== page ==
BACHELOR OF ARTS IN EDUCATION
In the US, most aspiring teachers chose one of two pathways into the profession. First, there are students who enroll directly into a bachelor of education program. These are usually highly focused students who have always known that they want to pursue a career in teaching. Second, there are students who choose to complete a bachelor of arts, bachelor of science or bachelor of fine arts degree (sometimes also a master’s degree), and then complete a bachelor of education degree leading to teacher certification. In addition, there are students who choose to complete a bachelor of arts degree in education, but in contrast to the first two pathways, this option may or may not lead to some form of teacher certification. While bachelor of education degrees are offered as a pathways to teacher certification, bachelor of arts or BAs in education usually do not lead to teacher certification and rather aim to introduce students to the field of education studies. Nevertheless, many students who complete a BA in education or educational studies do go on to enroll in bachelor of education programs and having already completed a degree in the education field, they are often considered preferred candidates.
The content of a BA in education depends on whether or not the degree has been designed as a pathway to teacher certification or not. In cases where the degree is not a pathway to teacher certification, coursework tends to focus on topics such as the history of education, social issues in education and educational theory. In addition to gaining a thorough knowledge of how educational philosophies have changed over time or contemporary issues in education (e.g., the impact of different social and cultural factors on high school graduation rates), students acquire many of the research skills needed to carry out research in the social sciences. As such, students who complete a BA in education typically graduate with quantitative research skills (e.g., they understand how to read and even generate basic statistics) and qualitative research skills (e.g., they have experience carrying out participant observations or interviews).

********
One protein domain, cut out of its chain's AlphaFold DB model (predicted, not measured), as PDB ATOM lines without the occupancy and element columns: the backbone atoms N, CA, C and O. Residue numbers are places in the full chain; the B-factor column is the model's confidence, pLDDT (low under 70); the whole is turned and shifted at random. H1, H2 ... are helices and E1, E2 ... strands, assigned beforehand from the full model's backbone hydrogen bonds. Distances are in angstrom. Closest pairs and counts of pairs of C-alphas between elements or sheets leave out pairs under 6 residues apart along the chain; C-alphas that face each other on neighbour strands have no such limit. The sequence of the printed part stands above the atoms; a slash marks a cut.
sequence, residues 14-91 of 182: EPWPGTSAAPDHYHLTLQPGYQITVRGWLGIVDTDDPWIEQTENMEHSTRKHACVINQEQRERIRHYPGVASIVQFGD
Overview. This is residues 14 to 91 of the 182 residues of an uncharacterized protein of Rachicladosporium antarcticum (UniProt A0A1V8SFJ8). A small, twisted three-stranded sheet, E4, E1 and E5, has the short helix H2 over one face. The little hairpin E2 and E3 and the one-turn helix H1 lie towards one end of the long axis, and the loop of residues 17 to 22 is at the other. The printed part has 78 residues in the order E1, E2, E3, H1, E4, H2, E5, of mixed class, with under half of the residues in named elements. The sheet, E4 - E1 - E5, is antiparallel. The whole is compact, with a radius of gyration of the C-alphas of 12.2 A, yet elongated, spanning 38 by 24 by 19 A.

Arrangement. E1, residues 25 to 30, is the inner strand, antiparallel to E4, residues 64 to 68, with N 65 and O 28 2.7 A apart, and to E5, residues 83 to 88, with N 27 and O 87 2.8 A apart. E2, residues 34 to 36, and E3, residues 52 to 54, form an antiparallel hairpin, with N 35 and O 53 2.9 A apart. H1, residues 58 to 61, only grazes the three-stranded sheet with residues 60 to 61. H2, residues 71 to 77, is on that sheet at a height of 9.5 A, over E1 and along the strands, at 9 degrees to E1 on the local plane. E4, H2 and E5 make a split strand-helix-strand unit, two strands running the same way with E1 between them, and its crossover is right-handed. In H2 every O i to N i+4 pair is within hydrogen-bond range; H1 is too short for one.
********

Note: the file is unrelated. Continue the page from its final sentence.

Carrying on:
Areas of Specialization
While students usually do not choose an area of specialization while pursuing educational studies at the undergraduate level, they may begin to develop specific interest (e.g., educational philosophy or the history of education). Programs with capstone requirements, which may include a senior project or thesis, provide opportunities for students to begin pursuing their own specialized research interest, which may lay the groundwork for further investigations at the graduate level.
Again, it is important to note that many bachelor of arts degrees in education are not designed as pathways to teacher certification, but there are some exceptions (e.g., Goddard College’s bachelor of arts in education includes an option that enables candidates to certify to each some subjects in Vermont, and Lesley University offers a bachelor of arts in middle school education that leads to initial teacher licensure). However, in many instances, a bachelor of arts in education is pursued for the same reasons one might pursue a bachelor of arts in English or anthropology—out of a genuine interest in the subject matter, which in this case includes education, schools, teaching and pedagogy. The most obvious next step for someone who has completed a bachelor of arts in education, then, is to complete a master of arts in education and eventually, a PhD in education with the goal of establishing themselves as an educational researcher. Since educational studies is recognized as a social science discipline, some students who complete an undergraduate degrees in education go on to pursue graduate degrees in other social science disciplines (e.g., sociology). Other graduates go on to complete degrees that do lead to teacher certification and subsequently, pursue a teaching career at the elementary, middle or high school level. Finally, many graduates do not complete any additional education and choose to work in the governmental or non-profit sectors in research, policy or advocacy positions.